The economic situation, smoking bans, restrictions on £500 slot machines and having to pay both gross profits tax and VAT have hammered UK land bingo halls, closing closures and hurting major gambling companies, but for online bingo operators it's never been better, reports the UK newspaper The Telegraph this week.
In an interesting article, the newspaper reports that the online bingo sector is currently worth £600 million and is booming, a view confirmed by 888.com chief Gigi Levy, who told The Telegraph: "Online bingo is booming everywhere. But it's a mistake to link it to traditional bingo, because that's a completely different proposition.
"Our (online customers) women are young, above average income and typical internet consumers. Land-based bingo is about elderly people, smoking and aggressive slot machines." Levy had earlier reported that 888 revenues from its ladies' bingo operations were up fourfold on the previous reporting quarter following a television advertising campaign.
Levy was an early adapter, who identified the trend toward online bingo when he spotted a gap in the market for an exclusively female-oriented site.
"People are cutting back on leisure, but they are staying home and spending only in the low tens of pounds a month with the chance of winning some extra cash," he said. "The beauty of it is there are very low costs and a huge number of players, so despite low margins, it is very profitable."
Levy's assessment is confirmed by statistics from the UK Gambling Commission, which indictae that the number of online bingo players doubled in the past year from 250,000 to 500,000 across 243 registered websites.
The Telegraph identifies new media operators such as ITV's Emmerdale-themed site, the Sun's offering and BSkyB, which launched its site last month. At the more risqué end of the spectrum, retailer Ann Summers offers a game targeting young female customers with sex toy giveaways and a series of "outrageous new nicknames" transforming the number 66 from "clickety-click" into "kinky tricks".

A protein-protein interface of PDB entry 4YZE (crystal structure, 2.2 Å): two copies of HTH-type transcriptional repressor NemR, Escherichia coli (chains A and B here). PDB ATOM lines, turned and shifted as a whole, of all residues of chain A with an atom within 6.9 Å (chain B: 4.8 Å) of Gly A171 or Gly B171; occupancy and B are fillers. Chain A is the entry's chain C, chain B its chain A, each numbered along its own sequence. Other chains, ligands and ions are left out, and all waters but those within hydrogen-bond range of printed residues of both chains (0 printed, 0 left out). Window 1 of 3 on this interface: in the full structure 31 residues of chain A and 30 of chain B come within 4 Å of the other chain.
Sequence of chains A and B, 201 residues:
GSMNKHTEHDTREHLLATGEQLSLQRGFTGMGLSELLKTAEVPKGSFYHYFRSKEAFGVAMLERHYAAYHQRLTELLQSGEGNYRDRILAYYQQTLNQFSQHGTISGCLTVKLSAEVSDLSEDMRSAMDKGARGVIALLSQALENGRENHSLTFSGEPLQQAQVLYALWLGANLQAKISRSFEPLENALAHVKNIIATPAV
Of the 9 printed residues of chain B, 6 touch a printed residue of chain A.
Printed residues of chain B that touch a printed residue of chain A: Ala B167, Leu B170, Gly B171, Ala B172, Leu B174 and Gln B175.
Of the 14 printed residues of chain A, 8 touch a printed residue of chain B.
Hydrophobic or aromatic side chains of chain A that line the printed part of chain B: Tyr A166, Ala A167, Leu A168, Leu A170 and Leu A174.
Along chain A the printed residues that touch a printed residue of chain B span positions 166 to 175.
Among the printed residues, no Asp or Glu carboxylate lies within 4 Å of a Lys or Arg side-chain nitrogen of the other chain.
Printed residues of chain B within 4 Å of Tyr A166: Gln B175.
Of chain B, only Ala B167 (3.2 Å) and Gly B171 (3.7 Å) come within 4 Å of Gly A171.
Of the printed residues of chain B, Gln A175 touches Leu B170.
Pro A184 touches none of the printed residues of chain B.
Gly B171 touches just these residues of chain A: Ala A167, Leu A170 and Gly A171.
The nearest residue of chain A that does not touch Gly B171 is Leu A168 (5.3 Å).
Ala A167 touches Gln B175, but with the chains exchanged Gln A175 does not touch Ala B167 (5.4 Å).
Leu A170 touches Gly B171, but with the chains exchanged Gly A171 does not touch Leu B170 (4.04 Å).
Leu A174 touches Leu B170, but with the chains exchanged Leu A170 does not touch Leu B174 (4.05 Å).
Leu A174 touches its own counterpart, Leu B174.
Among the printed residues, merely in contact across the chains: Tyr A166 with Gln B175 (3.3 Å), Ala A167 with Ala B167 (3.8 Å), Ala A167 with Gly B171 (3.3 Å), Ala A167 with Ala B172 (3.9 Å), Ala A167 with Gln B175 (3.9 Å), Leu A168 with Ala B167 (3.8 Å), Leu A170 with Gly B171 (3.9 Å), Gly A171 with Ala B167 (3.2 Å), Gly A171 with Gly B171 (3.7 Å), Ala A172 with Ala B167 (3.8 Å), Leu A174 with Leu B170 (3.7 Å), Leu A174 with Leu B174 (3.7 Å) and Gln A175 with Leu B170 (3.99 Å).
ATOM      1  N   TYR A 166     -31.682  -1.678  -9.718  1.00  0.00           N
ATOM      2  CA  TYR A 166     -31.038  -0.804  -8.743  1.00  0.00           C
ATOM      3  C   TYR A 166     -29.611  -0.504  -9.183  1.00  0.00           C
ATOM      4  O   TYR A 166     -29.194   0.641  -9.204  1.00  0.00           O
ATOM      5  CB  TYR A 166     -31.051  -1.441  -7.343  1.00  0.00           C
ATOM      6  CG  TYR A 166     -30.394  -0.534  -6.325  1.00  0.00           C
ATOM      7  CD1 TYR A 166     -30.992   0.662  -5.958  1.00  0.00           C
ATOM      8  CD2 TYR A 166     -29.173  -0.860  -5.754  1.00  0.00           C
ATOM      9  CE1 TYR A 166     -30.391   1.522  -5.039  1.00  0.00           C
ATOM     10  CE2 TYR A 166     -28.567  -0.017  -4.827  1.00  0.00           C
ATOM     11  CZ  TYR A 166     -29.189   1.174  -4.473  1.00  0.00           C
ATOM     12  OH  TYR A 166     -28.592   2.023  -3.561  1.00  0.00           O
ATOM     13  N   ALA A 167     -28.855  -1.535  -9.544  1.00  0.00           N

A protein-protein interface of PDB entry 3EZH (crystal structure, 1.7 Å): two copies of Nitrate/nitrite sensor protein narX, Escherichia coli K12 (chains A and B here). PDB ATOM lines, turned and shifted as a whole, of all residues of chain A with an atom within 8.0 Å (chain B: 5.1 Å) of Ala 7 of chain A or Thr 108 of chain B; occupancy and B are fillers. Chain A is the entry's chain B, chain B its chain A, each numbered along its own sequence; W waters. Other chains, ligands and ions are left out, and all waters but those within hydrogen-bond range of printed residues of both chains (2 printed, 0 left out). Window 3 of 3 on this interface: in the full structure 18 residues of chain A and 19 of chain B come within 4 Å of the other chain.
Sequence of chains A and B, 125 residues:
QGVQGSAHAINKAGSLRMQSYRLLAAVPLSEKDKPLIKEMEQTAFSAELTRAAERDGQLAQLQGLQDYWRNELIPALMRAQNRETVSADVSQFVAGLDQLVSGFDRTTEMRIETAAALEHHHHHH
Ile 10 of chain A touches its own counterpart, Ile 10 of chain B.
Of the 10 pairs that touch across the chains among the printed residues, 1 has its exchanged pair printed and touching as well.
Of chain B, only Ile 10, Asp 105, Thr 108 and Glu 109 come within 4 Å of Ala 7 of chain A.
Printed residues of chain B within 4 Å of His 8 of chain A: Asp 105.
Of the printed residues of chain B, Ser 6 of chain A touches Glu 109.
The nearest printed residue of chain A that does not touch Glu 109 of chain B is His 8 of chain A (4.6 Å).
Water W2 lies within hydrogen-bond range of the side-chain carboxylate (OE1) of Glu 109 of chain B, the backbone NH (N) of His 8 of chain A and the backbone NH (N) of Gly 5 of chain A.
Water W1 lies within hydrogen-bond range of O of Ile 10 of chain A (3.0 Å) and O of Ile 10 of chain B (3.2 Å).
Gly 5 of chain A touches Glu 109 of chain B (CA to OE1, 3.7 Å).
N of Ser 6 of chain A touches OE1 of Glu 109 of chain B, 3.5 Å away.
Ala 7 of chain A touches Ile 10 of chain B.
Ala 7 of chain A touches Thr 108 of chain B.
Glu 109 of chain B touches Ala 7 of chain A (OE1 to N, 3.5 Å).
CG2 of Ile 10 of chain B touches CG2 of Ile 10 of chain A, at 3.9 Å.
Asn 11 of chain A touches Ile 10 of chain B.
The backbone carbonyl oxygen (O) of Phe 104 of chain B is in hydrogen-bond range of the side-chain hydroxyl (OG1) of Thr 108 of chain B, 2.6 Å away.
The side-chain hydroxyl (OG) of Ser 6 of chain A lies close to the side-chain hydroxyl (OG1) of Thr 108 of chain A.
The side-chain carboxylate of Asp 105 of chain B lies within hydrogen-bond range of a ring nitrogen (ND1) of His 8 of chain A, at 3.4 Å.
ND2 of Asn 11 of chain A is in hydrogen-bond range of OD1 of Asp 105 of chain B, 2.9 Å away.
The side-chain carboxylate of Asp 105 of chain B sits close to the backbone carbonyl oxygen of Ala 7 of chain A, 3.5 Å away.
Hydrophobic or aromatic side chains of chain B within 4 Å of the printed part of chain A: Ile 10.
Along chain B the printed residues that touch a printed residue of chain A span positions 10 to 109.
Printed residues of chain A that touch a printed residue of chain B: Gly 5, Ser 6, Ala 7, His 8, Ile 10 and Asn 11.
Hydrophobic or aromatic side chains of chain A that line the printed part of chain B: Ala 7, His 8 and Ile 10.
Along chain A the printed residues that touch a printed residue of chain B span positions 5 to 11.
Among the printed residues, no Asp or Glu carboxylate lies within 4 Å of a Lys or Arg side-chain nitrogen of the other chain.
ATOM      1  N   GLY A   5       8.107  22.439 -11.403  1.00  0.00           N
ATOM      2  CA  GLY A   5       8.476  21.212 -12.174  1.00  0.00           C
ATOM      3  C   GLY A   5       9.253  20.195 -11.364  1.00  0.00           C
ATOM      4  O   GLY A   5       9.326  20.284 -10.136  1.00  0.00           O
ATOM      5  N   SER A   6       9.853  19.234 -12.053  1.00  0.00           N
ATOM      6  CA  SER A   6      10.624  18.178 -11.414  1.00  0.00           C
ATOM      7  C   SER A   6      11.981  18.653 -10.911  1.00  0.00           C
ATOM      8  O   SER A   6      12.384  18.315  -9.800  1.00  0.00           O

One of the new generation of female Internet bingo devotees told the newspaper that online diversity was more attractive than the normal bingo experience in a land venue, whilst offering the same attractions of community interaction through chatroom facilities. "...but you can make a noise without being shushed by the old ladies, play in your pyjamas and start a game at any time of day," she said.
"There are so many free bonuses and prizes. I feel sorry for land-based bingo because it's really suffering, but online has so much more to offer."
Another player, this one a male, told The Telegraph that it is less embarrassing to play online than sit in a room full of 400 elderly women.
Will the rise of online bingo further deepen the woes of the land sector? The newspaper quotes Steve Baldwin of the Bingo Association, who argues that there is room in the market for both.
"When online bingo was invented, land-based bingo feared the competition," he said. "Now they have realised there is only a 10 percent crossover of their players." And he does not view the market as being overcrowded: "Within a year, there has to be some consolidation," he said. "People will start to value recognised online brands and recession might not be a bad thing, as the 'me too' brands won't stay the course."
Ed Ware, the CEO of 32Red plc, which has seen dramatic rises in business for its online bingo room launched only in February this year, revealed to the newspaper that growth has been impressive, with more than 12,000 new customers a month signing up.
"Spending on a game is very low compared with other internet gambling, but our customers feed into other areas of our business. In a land-based club, people flock to the slot machines when there's a break. We also have those slot-machine games online, " he said.
The last word goes to a young woman Internet player: "Online is so easy and anonymous," she said. "I wouldn't ever go back to club bingo. If it was a number, you'd have to call it 28 [in a state], but online bingo is like a number 20 [getting plenty]."
Source: InfoPowa News